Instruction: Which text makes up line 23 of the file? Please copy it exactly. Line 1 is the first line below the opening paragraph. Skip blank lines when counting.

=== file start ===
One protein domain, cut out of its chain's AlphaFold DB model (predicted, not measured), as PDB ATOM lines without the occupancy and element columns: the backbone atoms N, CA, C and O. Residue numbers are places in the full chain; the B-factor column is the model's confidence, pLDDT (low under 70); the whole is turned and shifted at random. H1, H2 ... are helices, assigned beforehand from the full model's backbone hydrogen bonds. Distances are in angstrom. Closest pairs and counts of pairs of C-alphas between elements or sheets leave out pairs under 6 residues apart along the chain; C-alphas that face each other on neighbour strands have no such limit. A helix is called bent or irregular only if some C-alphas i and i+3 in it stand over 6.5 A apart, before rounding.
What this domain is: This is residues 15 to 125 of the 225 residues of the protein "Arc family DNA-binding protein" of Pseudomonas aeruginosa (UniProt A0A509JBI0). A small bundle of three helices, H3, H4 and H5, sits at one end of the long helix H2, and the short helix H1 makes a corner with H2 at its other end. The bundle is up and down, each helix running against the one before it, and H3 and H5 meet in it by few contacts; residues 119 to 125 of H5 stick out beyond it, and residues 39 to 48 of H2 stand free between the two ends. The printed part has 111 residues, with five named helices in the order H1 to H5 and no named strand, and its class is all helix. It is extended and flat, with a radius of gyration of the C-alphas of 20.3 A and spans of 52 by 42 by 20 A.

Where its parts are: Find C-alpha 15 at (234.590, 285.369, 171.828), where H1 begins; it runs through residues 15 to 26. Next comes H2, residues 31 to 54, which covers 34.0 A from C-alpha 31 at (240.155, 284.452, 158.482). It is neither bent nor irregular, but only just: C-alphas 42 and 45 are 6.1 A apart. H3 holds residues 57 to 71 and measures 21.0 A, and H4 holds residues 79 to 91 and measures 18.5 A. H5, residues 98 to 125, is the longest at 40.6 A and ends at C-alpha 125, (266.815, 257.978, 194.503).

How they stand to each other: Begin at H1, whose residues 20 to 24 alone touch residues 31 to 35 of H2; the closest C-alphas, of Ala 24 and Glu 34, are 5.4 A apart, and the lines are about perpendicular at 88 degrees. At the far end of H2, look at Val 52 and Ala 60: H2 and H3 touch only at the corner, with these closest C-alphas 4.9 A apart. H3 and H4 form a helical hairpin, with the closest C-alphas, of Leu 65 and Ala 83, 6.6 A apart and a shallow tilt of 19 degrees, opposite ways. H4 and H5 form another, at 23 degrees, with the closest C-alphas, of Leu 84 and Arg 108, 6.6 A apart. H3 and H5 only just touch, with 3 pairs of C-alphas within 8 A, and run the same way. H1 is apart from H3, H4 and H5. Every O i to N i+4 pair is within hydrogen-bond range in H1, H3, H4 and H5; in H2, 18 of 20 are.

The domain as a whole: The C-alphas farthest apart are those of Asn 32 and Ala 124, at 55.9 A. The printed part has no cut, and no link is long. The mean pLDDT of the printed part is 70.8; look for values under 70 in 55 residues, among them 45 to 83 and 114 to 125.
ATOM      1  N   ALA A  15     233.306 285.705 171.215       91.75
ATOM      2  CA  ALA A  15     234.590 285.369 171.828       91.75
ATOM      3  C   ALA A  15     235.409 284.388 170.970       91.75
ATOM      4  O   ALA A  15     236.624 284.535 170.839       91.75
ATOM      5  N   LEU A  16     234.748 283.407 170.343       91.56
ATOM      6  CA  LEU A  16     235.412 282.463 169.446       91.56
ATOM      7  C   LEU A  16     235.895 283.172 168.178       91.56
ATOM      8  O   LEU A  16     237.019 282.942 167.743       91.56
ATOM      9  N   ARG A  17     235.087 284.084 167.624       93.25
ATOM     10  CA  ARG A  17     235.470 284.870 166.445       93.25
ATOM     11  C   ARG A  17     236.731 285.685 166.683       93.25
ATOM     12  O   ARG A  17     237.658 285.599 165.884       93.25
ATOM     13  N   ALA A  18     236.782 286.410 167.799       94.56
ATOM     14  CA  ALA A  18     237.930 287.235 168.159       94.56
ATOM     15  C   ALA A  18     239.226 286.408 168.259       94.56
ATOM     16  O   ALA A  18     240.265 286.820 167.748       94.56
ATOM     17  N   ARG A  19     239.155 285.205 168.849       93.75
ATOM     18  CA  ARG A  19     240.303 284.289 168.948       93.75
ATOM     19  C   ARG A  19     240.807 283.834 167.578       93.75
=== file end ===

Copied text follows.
ATOM     19  C   ARG A  19     240.807 283.834 167.578       93.75